“We see many patients in our paediatric and adolescent gynaecology clinic who have a poor understanding of the function of parts of the anatomy and also of normal genital variation. This educational resource will help young people to understand their vulva and how it develops during puberty, particularly if they are worried about how they look or feel. We hope it will reassure young people that vulvas come in a variety of shapes and sizes, and if they need advice and support, they can know where to go"
Dr Naomi Crouch, consultant gynaecologist and spokesperson for the RCOG and chair of BritsPAG, said:
“There is absolutely no scientific evidence to support the practice of labiaplasty and the risk of harm is significant, particularly for teenagers who are still in stages of development both physically and psychologically. We hope this resource will provide information for girls and young women that their vulva is unique and will change throughout their life, and that this is entirely normal and healthy.”
Ms Laura West, participation and volunteering manager at Brook, said:
“All young people deserve education, support and advice about anatomy, but unfortunately there is a lack of accurate and sensitive information available as part of the school curriculum and on the internet. This new booklet will help to address this need and will inform doctors, girls, young women and their families, as to what is normal and where to seek further help and support if required."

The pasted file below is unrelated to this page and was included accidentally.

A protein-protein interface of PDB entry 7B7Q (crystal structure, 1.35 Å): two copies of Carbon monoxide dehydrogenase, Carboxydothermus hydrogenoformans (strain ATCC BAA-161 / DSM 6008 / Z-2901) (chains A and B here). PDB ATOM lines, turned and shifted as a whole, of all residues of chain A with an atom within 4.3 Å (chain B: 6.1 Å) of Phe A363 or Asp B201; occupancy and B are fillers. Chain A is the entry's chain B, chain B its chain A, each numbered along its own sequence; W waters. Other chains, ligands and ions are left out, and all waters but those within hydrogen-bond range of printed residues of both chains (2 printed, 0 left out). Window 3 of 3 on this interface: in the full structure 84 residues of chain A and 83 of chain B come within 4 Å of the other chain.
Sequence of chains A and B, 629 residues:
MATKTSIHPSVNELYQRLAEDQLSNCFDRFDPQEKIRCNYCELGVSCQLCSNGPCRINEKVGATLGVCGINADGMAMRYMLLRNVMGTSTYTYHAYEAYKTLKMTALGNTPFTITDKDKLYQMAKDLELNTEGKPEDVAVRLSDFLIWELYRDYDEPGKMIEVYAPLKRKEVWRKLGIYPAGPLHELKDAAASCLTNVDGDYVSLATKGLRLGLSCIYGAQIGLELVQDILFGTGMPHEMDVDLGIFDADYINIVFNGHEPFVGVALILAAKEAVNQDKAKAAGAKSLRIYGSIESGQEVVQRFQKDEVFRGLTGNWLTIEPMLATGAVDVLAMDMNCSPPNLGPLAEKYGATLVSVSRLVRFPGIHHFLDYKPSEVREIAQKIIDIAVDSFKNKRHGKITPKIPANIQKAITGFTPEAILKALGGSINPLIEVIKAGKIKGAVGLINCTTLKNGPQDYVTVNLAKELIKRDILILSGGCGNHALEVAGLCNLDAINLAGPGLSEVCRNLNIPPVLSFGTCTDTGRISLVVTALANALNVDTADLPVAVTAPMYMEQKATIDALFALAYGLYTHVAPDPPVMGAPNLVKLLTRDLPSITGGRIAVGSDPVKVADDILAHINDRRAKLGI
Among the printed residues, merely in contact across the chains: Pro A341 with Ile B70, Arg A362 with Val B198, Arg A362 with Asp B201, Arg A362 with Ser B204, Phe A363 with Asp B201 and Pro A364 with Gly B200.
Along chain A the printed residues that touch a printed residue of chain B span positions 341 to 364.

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Link to booklet.
When asked why they feel this resource is necessary, participants from the focus group said:
“This normalises and educates about the multiple appearances of a vulva”
“No-one talks about anatomy at school or in SRE and too many young people (of all genders) barely know anything about basic anatomy of genitalia”
“Many people know very little about their own vulvas and I have many friends who worry about their vulvas' appearance as it looks different to porn”
More information about the Annual Update in Paediatric and Adolescent Gynaecology.
Clear guidance on the role of gynaecologists when seeing adolescents with labial symptoms was published in 2013 by the RCOG:
“Ethical considerations in relation to female genital cosmetic surgery (FGCS)”.
“Labial reduction surgery (labiaplasty) in adolescents”, a position statement published by BritSpag in 2013.
NHS Figures on labiaplasty are included in this BBC news report.
The booklet was commissioned by BritSpag, a specialist society of the RCOG, and developed by Louise Williams, clinical nurse specialist at UCLH, Hazel Isabella Learner, O&G trainee at UCLH, and Clare Oakland, PhD student at UCL.
About the RCOG
The Royal College of Obstetricians and Gynaecologists is a medical charity that champions the provision of high quality women’s healthcare in the UK and beyond. It is dedicated to encouraging the study and advancing the science and practice of obstetrics and gynaecology. It does this through postgraduate medical education and training and the publication of clinical guidelines and reports on aspects of the specialty and service provision.